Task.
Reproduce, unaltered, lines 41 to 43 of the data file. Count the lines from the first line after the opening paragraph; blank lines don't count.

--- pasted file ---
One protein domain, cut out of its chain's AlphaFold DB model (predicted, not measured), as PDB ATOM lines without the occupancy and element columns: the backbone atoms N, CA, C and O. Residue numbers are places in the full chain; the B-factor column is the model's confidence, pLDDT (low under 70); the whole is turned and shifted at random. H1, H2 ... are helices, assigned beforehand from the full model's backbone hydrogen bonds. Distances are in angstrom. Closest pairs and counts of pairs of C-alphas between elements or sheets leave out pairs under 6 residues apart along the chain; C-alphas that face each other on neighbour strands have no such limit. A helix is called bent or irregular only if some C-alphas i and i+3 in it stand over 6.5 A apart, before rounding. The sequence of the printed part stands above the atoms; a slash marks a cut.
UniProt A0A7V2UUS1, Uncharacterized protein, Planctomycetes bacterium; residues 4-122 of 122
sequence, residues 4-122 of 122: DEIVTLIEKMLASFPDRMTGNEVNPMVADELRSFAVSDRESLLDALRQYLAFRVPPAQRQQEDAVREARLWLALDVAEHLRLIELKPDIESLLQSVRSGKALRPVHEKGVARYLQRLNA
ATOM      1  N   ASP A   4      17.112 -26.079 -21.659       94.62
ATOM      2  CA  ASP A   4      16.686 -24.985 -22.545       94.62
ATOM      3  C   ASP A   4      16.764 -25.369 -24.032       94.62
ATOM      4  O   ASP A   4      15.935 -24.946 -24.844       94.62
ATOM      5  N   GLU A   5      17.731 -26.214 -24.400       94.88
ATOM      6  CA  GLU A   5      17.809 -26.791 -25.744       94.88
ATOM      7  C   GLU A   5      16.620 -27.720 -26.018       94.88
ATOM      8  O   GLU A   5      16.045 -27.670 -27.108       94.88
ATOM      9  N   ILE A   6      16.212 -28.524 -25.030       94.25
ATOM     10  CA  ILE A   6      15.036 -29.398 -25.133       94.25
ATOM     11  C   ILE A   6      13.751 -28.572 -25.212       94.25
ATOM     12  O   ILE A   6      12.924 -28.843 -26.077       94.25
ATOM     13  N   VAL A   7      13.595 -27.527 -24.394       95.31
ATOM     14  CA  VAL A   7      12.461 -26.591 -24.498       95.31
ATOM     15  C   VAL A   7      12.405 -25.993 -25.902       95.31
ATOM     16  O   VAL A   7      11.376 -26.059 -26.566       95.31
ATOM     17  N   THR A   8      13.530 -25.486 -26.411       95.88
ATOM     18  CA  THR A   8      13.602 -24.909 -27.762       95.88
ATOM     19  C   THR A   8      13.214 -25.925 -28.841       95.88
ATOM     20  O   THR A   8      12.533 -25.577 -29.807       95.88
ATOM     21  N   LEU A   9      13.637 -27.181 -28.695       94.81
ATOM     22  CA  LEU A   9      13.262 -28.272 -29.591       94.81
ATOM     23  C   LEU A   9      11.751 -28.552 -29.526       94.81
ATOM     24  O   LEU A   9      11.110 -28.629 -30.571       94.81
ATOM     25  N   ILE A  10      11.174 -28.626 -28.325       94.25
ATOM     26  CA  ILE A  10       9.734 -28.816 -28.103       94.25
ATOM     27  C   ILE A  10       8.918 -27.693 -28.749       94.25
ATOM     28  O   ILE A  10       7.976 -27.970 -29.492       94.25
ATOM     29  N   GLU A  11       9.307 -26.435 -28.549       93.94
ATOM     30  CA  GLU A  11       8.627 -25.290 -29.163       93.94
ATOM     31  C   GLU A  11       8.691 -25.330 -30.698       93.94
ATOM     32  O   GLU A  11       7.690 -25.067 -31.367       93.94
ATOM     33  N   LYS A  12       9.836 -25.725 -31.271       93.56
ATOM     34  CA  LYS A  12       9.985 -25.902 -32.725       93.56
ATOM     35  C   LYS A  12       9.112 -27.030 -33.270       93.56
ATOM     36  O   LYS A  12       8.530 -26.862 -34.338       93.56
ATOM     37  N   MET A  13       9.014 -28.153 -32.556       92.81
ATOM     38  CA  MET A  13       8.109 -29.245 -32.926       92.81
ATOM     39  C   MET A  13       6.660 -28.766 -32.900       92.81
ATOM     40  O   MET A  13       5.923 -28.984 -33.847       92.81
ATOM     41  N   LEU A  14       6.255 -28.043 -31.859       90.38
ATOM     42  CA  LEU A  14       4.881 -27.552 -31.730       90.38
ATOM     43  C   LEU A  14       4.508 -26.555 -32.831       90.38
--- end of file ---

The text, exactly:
ATOM     39  C   MET A  13       6.660 -28.766 -32.900       92.81
ATOM     40  O   MET A  13       5.923 -28.984 -33.847       92.81
ATOM     41  N   LEU A  14       6.255 -28.043 -31.859       90.38